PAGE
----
Spain’s Digital Defenses

Spain’s Digital Defenses

Applying Innovative Models to Protect Critical Infrastructure

By Alberto Hernández, CEO, National Cybersecurity Institute of Spain (INCIBE)

There have been a number of large-scale cyber attacks on critical services and critical infrastructure that have been widely covered in the media. But there have also been attacks with similar impacts that have gone largely unnoticed. These attacks will increase as the connectivity of industrial control systems, communications networks and internet-of-things devices continue to grow. This connectivity has many advantages in operation and management, but introduces new threats related to the internet, or cyberspace, domain. Cyberspace’s global scope, low cost of access, anonymity, asymmetry, and its operational time measured in milliseconds are characteristics that hasten the rapid evolution of these new threats.

Attacks can vary in impact. In 2000, more than 2 million liters of untreated water was dumped into rivers and parks in Maroochy, Australia, as a result of several remote cyber attacks by a disgruntled worker. In 2008 in Lodz, Poland, four trains were derailed and several people were injured because a 14-year-old turned his television remote control into a device able to change the switch rails of the tracks. In June 2010, Stuxnet was discovered. This was the first known malware designed to spy and reprogram industrial control systems affecting critical infrastructure such as nuclear power plants. More recently, in 2015 in Ukraine, several power outages in the electrical distribution network left 1.5 million people without electricity for several hours. These cyber attacks show that the threats to essential services and critical infrastructure are real and that it is necessary to define and develop strategies to reduce and manage the associated risks.

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In Spain, the number of cyber security incidents affecting citizens and the private sector is increasing, from about 18,000 in 2014 to 50,000 in 2015, and from over 115,000 in 2016 to 108,000 through September 2017. Regarding critical infrastructure, the number of incidents has also grown during the past four years, from 31 in 2013 to 63 in 2014, 134 in 2015, 486 in 2016, and to 609 through September 2017. Response to these incidents is managed by the Security and Industry Computer Emergency Readiness Team (CERTSI) operated by the National Cybersecurity Institute of Spain (INCIBE) and the National Centre for Critical Infrastructure Protection (CNPIC). This growth in the number of managed cyber security incidents may be due to three causes: an increase in cyber attacks, the improvement of CERTSI detection capabilities, and greater trust between CERTSI and strategic operators. This is evidence of the need to establish a strategy for critical infrastructure protection that can help organizations improve cyber security.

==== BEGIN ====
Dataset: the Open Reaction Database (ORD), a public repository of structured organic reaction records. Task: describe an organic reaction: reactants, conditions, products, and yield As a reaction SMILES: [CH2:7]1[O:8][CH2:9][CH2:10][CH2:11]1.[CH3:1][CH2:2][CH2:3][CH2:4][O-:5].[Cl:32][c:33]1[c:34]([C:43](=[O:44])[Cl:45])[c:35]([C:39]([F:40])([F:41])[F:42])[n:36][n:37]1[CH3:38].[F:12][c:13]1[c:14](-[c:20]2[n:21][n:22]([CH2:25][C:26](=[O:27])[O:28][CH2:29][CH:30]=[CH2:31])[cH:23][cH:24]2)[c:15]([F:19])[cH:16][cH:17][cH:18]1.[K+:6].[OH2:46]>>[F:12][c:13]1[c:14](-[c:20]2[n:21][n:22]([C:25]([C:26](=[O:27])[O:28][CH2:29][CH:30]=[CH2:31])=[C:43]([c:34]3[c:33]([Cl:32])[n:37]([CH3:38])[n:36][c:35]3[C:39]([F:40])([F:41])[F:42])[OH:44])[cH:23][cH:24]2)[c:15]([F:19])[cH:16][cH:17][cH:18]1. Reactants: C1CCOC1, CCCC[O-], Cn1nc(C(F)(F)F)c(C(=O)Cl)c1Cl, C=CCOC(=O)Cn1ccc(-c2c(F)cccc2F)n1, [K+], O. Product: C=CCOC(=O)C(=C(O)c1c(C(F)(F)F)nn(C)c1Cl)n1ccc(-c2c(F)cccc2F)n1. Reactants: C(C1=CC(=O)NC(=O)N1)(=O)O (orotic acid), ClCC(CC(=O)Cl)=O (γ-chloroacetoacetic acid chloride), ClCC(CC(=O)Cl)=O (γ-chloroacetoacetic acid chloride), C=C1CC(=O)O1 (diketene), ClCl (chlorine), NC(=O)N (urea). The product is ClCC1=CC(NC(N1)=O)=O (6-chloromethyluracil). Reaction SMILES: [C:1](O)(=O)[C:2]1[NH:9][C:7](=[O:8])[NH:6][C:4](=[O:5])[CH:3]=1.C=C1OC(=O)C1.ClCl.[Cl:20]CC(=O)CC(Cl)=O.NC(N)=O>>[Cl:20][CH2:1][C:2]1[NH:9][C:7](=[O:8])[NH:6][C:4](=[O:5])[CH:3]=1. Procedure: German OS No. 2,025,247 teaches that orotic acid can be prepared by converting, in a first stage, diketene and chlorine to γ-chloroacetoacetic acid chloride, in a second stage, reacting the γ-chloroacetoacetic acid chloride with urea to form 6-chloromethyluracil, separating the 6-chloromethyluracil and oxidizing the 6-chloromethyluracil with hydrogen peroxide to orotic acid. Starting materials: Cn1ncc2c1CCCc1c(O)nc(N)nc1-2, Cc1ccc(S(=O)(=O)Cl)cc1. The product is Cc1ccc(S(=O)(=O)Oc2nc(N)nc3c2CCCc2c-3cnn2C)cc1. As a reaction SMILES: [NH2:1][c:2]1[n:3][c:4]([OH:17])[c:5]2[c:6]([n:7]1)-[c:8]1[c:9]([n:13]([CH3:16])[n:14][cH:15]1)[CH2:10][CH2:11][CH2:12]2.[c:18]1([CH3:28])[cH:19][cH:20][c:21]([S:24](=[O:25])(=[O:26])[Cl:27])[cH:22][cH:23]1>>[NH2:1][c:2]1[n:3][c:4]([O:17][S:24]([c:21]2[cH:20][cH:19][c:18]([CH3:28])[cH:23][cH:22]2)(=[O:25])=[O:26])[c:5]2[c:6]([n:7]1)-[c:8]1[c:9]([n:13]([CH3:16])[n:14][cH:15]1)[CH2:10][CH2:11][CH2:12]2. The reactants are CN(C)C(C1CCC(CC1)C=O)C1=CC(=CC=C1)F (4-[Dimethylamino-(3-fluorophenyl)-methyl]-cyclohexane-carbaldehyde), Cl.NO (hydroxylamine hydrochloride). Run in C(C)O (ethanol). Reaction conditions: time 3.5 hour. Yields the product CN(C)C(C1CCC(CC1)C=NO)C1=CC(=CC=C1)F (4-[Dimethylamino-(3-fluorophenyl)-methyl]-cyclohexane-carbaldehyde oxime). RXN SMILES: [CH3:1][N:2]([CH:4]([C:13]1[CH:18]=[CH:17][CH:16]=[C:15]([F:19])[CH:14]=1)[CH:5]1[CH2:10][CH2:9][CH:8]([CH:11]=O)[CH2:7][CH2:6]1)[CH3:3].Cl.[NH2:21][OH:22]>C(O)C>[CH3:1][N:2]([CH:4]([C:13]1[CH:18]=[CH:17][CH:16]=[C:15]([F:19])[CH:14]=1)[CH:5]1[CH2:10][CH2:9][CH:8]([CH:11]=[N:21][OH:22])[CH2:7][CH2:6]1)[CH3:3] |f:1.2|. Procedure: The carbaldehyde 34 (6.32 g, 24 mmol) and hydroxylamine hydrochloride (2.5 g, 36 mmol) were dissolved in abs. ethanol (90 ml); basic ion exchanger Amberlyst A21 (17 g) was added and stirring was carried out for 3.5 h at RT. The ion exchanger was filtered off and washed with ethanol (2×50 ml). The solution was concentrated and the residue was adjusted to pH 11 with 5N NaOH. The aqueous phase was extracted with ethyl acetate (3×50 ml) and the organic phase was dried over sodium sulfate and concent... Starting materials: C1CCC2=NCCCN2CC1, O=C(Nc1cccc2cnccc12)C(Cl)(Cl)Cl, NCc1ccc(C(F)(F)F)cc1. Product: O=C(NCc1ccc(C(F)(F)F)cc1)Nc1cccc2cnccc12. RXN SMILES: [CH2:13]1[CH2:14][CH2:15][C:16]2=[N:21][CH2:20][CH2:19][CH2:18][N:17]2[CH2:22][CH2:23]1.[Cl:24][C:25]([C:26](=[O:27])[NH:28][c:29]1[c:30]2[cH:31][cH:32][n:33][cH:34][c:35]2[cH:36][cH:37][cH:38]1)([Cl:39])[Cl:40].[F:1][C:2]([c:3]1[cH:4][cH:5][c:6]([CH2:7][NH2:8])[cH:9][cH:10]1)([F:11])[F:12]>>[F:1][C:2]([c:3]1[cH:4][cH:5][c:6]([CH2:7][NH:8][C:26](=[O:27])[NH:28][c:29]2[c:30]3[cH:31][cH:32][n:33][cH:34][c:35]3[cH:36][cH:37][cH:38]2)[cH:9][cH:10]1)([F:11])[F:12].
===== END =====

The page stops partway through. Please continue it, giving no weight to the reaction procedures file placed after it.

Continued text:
INCIBE’s Strategy

In 2007, the Spanish Ministry of the Interior created CNPIC with the objective of protecting national critical infrastructure, including in the cybernetic domain. With the approval that year of a law protecting critical infrastructure, Spain established the appropriate strategies and structures to direct and coordinate the actions of the different public agencies involved in protecting critical infrastructure, with cyber security considered a key factor in all sectors.

To facilitate regulatory compliance and implement the most recognized practices for the improvement of cyber security, INCIBE, in collaboration with CNPIC, developed a comprehensive and specific strategy for critical infrastructure covering aspects such as prevention, protection and reaction in the event of a security incident. This strategy includes the following lines of action:

ENSI: The national cyber security framework is known as the National Scheme on Industrial Security (ENSI). It features common methodologies and tools for improving capabilities, minimizing the risks to which essential services are exposed, and establishing methodologies and measures to mitigate the risks applicable to industrial organizations.

ENSI is composed of a general policy and three units: cyber resilience improvement measures (IMC), a value chain cyber security capability building model (C4V), and lightweight risk management in integral security (ARLI-SI).

IMC: The IMC model defines a set of indicators for improving cyber resilience as an instrument to diagnose and measure the ability to withstand and overcome disasters and disturbances emanating from the digital field.

The question at this point is not whether an organization and its systems, including those related to essential services, are going to be attacked, but whether it will be sufficiently prepared to resist it, prevent essential services from being interrupted, and be able to recover in the briefest time possible. In short, is the organization cyber resilient?

In the cyber world, the concept of cyber resilience rests on the need for organizations to be capable and ready to respond quickly to attacks, keeping the services they provide free of interruption while strengthening their capacity to identify, detect, prevent, contain, recover from, and cooperate and continuously improve against cyber threats.